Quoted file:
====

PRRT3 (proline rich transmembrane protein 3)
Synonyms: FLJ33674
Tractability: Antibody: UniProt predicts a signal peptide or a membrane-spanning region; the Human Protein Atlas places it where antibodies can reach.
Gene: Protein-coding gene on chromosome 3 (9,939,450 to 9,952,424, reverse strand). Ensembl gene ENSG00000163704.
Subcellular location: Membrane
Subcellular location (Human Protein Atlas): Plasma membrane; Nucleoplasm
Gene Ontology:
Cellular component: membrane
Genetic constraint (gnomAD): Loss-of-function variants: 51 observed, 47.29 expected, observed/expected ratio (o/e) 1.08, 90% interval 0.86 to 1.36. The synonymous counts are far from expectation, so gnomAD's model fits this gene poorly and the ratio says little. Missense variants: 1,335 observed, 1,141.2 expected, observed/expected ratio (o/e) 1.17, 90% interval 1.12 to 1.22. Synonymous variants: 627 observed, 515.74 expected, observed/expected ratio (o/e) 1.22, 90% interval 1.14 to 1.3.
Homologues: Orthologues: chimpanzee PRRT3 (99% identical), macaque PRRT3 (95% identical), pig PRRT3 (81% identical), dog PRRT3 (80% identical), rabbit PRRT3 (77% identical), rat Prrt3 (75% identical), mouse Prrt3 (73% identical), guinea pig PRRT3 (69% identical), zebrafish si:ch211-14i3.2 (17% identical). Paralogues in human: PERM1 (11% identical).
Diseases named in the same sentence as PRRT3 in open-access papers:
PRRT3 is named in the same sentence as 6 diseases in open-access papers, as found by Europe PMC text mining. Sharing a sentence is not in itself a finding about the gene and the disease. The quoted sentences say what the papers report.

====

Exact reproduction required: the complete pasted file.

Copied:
PRRT3 (proline rich transmembrane protein 3)
Synonyms: FLJ33674
Tractability: Antibody: UniProt predicts a signal peptide or a membrane-spanning region; the Human Protein Atlas places it where antibodies can reach.
Gene: Protein-coding gene on chromosome 3 (9,939,450 to 9,952,424, reverse strand). Ensembl gene ENSG00000163704.
Subcellular location: Membrane
Subcellular location (Human Protein Atlas): Plasma membrane; Nucleoplasm
Gene Ontology:
Cellular component: membrane
Genetic constraint (gnomAD): Loss-of-function variants: 51 observed, 47.29 expected, observed/expected ratio (o/e) 1.08, 90% interval 0.86 to 1.36. The synonymous counts are far from expectation, so gnomAD's model fits this gene poorly and the ratio says little. Missense variants: 1,335 observed, 1,141.2 expected, observed/expected ratio (o/e) 1.17, 90% interval 1.12 to 1.22. Synonymous variants: 627 observed, 515.74 expected, observed/expected ratio (o/e) 1.22, 90% interval 1.14 to 1.3.
Homologues: Orthologues: chimpanzee PRRT3 (99% identical), macaque PRRT3 (95% identical), pig PRRT3 (81% identical), dog PRRT3 (80% identical), rabbit PRRT3 (77% identical), rat Prrt3 (75% identical), mouse Prrt3 (73% identical), guinea pig PRRT3 (69% identical), zebrafish si:ch211-14i3.2 (17% identical). Paralogues in human: PERM1 (11% identical).
Diseases named in the same sentence as PRRT3 in open-access papers:
PRRT3 is named in the same sentence as 6 diseases in open-access papers, as found by Europe PMC text mining. Sharing a sentence is not in itself a finding about the gene and the disease. The quoted sentences say what the papers report.